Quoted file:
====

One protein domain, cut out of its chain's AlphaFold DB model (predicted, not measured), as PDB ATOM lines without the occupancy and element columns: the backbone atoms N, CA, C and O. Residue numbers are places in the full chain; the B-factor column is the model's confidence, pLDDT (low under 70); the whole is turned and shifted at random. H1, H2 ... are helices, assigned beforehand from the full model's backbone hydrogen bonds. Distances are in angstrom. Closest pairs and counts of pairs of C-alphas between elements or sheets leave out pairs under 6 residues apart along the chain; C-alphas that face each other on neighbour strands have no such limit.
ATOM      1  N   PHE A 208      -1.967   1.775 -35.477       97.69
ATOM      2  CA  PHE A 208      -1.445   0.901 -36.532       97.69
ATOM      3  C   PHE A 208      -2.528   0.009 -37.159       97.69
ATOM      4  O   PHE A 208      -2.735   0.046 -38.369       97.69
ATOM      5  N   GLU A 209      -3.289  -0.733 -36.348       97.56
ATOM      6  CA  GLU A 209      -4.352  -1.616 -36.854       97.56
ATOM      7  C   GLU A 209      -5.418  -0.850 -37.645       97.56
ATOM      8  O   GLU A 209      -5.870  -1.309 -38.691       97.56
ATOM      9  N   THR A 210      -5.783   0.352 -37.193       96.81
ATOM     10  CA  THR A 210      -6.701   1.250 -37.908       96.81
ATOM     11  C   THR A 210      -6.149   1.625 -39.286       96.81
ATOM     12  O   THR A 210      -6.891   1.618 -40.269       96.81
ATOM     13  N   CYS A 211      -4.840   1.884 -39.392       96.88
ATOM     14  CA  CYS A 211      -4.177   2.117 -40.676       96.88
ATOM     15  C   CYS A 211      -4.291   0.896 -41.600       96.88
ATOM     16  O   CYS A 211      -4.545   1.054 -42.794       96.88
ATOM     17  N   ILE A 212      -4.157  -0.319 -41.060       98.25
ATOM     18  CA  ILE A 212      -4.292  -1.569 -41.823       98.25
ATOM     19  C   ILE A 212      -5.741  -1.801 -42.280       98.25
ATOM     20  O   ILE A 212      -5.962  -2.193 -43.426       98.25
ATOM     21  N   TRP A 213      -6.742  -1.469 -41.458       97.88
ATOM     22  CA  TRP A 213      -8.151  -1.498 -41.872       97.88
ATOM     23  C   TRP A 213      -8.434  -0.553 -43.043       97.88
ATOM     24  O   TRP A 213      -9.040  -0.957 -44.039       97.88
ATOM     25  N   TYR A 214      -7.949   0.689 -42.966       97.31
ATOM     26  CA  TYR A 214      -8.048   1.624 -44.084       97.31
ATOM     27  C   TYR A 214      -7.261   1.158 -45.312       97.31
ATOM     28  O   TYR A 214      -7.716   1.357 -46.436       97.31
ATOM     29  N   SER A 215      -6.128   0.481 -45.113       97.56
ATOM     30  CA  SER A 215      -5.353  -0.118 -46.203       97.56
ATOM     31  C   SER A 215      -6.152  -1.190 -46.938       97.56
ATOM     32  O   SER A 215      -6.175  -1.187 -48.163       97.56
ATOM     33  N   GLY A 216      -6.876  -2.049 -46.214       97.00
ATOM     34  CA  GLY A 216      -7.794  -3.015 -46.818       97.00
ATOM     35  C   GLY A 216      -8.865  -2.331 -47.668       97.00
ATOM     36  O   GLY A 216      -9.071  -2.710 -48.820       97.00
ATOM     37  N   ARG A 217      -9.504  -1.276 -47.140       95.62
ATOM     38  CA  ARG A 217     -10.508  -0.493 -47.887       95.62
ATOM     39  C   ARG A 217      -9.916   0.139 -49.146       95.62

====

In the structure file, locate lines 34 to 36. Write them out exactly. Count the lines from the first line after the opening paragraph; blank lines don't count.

ATOM     34  CA  GLY A 216      -7.794  -3.015 -46.818       97.00
ATOM     35  C   GLY A 216      -8.865  -2.331 -47.668       97.00
ATOM     36  O   GLY A 216      -9.071  -2.710 -48.820       97.00